ARGH: It’s Not About Putting Your Life on Hold

trophy_640As I write this, I’m listening to the Quarterly Family Caregiver Coalition webinar, hosted by National Alliance for Caregiving. A presentation given about the Shire BRAVE Awards just ended. The award honors “ordinary people who give of themselves by caring for others in a meaningful, dedicated and selfless manner.” Each recipient of a BRAVE Award receives $10,000 USD or the local country currency equivalent.

You can learn more about how to nominate yourself or another family caregiver here. You can submit a nomination until June 30, 2013.

An employee from Shire, plc, the award sponsor, spoke about the program and encouraged us to get the word out to you. After his formal presentation, an attendee asked, What are you looking for in the nominations?

The employee answered, We’re looking for someone who has put their life on hold to be a family caregiver.

No, I screamed. No!! (A mute button means I’m the only one who heard my screams.)

This is exactly the message we work so hard to change–that you have to give up your life when you are a family caregiver. Oh, my, we work so hard to share suggestions, coping strategies, ideas, support so you don’t put your life on hold.

And, just a few moments ago, another presenter during the webinar spoke about nominating a family caregiver for the award who she knows put her life on hold. I’m jumping out of my skin. ARGH!!!!

I don’t mean to say that we shouldn’t recognize that parts of life go on hold during caregiving. But, I worry so much that the message becomes this: You must put your entire life on hold because of caregiving.

In 1995, I started an award called Caregiver of the Year. (I stopped holding the contest in 2009 because so many companies started doing the same and gave away much better gifts than I ever could. Anyway…) When I created the award, I decided the criteria for the winning five family caregivers must reflect their ability to move through life with caregiving along side. It’s not about stopping life for caregiving but about learning how to bring caregiving along.

In my award, an independent panel of judges chose five winners based on the following criteria:

  • The caregiver’s ability to complement their caregiving responsibilities with their own needs and interests.
  • The caregiver’s problem-solving techniques.
  • The caregiver’s use of community services.
  • The caregiver’s community involvement.

These criteria feature solutions, coping strategies and a life outside of caregiving, which become inspiration for others to think, “Maybe I can do that, too. Maybe I can have a life.”

I think it’s awesome to honor family caregivers. I love that we have awards now that give money to cash-strapped family caregivers. These awards get the stories out about family caregivers and their incredible impact in their families and our communities. I beg these companies who create these awards to really think about the message they’re sending–and to make sure the message focuses on making compromises for caregiving not life sacrifices.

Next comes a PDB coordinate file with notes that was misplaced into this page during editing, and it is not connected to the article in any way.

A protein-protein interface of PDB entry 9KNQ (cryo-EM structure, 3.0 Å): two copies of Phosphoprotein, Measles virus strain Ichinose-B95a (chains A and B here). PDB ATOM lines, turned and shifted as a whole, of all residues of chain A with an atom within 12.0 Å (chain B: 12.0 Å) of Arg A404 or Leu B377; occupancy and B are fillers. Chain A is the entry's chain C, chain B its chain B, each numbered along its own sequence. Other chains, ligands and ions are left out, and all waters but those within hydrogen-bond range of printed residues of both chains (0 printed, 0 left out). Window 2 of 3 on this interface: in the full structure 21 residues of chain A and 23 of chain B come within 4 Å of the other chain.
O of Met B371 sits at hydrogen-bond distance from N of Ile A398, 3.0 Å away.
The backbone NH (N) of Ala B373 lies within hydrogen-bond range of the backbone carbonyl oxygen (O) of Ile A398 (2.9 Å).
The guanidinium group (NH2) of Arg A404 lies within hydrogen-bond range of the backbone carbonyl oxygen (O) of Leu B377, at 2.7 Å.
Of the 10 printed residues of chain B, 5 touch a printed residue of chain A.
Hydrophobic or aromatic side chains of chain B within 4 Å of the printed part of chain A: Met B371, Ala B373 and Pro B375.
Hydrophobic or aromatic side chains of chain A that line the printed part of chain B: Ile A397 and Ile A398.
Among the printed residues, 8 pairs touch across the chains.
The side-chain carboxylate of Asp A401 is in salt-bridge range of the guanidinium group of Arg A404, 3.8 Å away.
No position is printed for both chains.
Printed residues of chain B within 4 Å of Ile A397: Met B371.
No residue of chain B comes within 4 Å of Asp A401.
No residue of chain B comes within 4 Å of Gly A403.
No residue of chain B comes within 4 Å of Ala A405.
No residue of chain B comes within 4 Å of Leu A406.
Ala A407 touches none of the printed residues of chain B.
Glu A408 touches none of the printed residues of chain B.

Avatar of Denise

About Denise Brown

I began working with family caregivers in 1990 and launched CareGiving.com in 1996 to help and support them. Through my blog, I share words of comfort and offer coping strategies and tips. I also write opinion pieces about recent research, community programs and media coverage of caregiving issues. I've written several caregiving books, including "The Caregiving Years, Six Stages to a Meaningful Journey," "Take Comfort, Reflections of Hope for Caregivers" and "After Caregiving Ends, A Guide to Beginning Again." You can purchase my books and schedule a coaching call with me in our store.

23 thoughts on “ARGH: It’s Not About Putting Your Life on Hold

  1. Avatar of ejourneysejourneys

    I’m nodding at your screams, Denise! :-) If ever there were a need for an op-ed article…

    “Putting your life on hold” plays into every martyr/saint stereotype, which serves to further isolate caregivers IMHO. (I view my own life as being redirected by circumstance — radically changed, yes, but not put on hold.)

    Furthermore, that kind of pigeonholing can be dismissive and therefore damaging, especially with so many services being cut. (Why bother being an activist and a disruptor in the hope of improving conditions for caregivers when we are “content” to “put our lives on hold”?)

    After all, not being content can make us dangerous. :-)

    Reply
    • Avatar of DeniseDenise Post author

      Yes! And, I also think the hard part is not putting your life on hold. It’s hard to figure out where the help is, it’s hard to ask for help, it’s hard to juggle and experiment. When you don’t put your life on hold, you take risks and challenge yourself and push yourself outside of your comfort zone. That’s all hard to do–and must be recognized and celebrated. It also must be modeled so others know how to do it, too.

      Reply
  2. Don

    Yeah, that’s got a whole tonne of victim-hood roaming about. I really like the criteria you established Denise and frankly am gonna steal them for a new blog! Thanks for the inspiration.

    Reply
  3. Avatar of CasandraCasandra

    Even with everything that is going on right now for us and all the uncertainty, I am finally realized the importance of taking that time for me. It makes me less moody… LOL